UNITED NATIONS (AP) — The U.N. Security Council has refused to condemn the military takeover in Burkina Faso last month or call it a coup, instead adopting a weak statement expressing “serious concern about the unconstitutional change of government” in the West African nation.
A statement by the U.N.’s most powerful body was in sharp contrast to the reactions of the African Union and the West African regional group ECOWAS which both condemned the military’s Jan. 24 ouster of the elected government and suspended Burkina Faso.
The AU’s Peace and Security Council suspended Burkina Faso’ from “all AU activities until the effective restoration of constitutional order in the country” while ECOWAS raised the possibility of sanctions against the country and called on the new rulers to propose a firm date for returning to democratic rule.
The coup came after months of growing frustration at the inability of President Roch Marc Christian Kabore’s government’s to stem a jihadist insurgency that has wracked the impoverished landlocked country of about 20 million people, killing thousands and displacing 1.5 million.. It is unclear what might change under the new junta, as the ill-equipped military has struggled to battle the jihadists linked to the al-Qaida and Islamic State extremist groups.
The initial draft of the Security Council press statement was weakened further at the insistence of Russia, according to U.N. diplomats speaking on condition of anonymity Thursday because negotiations were private.
The initial draft “demanded” the release of Kabore and other government officials while the press statement issued Wednesday night “called” for their release and protection.
Both drafts took note of the AU and ECOWAS suspensions of Burkina Faso from the organizations until constitutional order is restored, with the final draft expressing the council’s support “for regional mediation efforts” but dropping the initial specific reference to ECOWAS’ efforts.
Three of the 15 countries in the EOWAS bloc are currently suspended because of military coups: Mali, Guinea and Burkina Faso. On Feb. 1, security forces thwarted a coup attempt in another ECOWAS member, Guinea-Bissau.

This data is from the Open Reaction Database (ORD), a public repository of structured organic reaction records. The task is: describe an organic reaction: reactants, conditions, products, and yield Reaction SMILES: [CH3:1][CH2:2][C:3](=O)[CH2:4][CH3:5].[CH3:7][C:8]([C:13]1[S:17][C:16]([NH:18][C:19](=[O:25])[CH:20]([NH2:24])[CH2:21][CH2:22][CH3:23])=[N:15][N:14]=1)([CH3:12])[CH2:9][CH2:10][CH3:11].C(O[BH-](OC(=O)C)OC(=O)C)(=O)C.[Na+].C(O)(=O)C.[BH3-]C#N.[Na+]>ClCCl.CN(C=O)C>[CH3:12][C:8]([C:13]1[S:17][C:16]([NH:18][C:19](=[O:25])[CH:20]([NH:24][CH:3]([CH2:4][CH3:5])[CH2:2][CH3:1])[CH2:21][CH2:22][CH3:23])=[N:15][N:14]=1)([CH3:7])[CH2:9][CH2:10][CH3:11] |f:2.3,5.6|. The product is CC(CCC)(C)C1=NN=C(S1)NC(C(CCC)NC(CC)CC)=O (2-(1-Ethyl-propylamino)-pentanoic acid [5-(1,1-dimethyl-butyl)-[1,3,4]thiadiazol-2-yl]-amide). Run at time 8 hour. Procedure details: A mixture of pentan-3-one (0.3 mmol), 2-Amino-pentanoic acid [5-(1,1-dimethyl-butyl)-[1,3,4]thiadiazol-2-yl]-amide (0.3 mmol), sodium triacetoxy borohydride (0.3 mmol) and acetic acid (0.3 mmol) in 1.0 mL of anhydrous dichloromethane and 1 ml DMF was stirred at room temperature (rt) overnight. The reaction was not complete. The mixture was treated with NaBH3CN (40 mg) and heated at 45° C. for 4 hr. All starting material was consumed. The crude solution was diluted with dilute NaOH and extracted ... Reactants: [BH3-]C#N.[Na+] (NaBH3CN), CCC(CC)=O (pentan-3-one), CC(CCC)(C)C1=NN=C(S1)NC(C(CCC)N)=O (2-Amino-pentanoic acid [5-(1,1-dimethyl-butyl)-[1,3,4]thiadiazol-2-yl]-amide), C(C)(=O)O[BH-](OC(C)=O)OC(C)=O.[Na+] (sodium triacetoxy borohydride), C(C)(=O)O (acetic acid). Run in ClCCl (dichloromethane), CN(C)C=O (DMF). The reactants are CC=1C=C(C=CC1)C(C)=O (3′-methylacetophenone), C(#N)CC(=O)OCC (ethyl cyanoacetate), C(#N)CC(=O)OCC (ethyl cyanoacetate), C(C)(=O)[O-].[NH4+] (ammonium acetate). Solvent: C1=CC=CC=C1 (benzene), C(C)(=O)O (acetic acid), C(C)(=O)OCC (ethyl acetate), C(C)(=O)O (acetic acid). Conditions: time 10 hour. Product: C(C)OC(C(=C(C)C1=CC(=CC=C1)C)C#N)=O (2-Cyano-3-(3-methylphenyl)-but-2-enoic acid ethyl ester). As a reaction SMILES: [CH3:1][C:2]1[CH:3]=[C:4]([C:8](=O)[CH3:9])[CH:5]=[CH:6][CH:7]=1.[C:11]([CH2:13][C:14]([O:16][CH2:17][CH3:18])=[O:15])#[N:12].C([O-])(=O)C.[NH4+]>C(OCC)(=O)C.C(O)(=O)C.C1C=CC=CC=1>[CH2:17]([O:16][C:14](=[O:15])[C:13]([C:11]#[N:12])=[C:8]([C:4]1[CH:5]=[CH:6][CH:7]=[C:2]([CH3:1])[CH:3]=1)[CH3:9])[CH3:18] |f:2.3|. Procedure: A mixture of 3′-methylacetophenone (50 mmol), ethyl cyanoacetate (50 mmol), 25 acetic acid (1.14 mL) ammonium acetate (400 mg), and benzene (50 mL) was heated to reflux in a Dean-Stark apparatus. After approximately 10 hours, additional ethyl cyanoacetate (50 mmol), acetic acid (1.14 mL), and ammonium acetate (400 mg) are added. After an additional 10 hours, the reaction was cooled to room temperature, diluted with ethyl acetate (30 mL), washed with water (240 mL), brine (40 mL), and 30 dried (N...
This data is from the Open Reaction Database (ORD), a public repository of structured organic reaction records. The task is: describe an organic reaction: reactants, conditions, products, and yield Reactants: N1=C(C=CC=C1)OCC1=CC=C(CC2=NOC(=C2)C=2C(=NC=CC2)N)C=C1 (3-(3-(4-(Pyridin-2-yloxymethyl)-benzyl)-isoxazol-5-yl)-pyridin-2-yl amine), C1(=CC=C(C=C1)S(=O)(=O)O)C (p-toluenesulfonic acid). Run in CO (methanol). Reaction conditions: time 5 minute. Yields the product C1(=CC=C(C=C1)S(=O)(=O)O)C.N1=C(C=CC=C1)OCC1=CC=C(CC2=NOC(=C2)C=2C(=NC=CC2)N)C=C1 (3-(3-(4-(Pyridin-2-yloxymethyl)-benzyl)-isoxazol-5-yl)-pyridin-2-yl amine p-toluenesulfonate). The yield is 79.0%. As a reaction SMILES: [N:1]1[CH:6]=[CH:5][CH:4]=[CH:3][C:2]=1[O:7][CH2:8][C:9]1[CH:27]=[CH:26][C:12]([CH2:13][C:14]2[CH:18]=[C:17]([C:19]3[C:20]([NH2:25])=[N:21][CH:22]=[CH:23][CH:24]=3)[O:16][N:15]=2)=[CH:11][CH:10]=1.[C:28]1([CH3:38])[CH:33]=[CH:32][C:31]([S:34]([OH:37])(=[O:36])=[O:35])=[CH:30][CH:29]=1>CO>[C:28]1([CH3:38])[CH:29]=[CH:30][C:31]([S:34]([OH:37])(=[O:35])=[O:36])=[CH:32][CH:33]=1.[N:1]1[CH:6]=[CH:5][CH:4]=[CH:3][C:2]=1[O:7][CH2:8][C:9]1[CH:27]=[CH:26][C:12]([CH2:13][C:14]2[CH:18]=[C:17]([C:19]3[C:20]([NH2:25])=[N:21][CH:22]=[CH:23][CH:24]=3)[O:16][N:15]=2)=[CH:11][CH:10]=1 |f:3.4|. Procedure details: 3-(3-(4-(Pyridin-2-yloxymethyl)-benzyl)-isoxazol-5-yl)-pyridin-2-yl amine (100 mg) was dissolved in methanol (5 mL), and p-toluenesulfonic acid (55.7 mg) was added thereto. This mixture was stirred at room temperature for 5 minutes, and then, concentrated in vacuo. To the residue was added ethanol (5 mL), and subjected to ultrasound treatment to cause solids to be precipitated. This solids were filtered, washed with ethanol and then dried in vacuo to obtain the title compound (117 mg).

Both the original and final drafts of the council statement expressed concern at the impact of unconstitutional changes of government in the region. The first draft singled out the impact “on good governance, regional stability as well as on regional and international efforts to combat terrorism.” The last version cited only the “increase in terrorist activities and the dire socio-economic situation.”
The Security Council statement was also much weaker than U.N. Secretary-General Antonio Guterres’ condemnation of the coup.
Immediately after the coup, the U.N. chief said the military takeover was part of “an epidemic of coups around the world and in that region,” according to U.N. spokesman Stephane Dujarric. And the U.N. chief called on coup leaders to lay down their arms and reiterated the U.N.’s “full commitment to the preservation of the constitutional order” and support for the people of Burkina Faso in their efforts “to find solutions to the multifaceted challenges facing the country,” the spokesman said.
Dujjarric was asked Thursday whether the secretary-general was upset that the Security Council took so long and didn’t respond as strongly as he did about the coup.
The spokesman replied that “the secretary-general’s position was clear.”
“We will look at the glass being half full, “ Dujarric said, “and I think it was good that the Security Council could come together and agree on language. “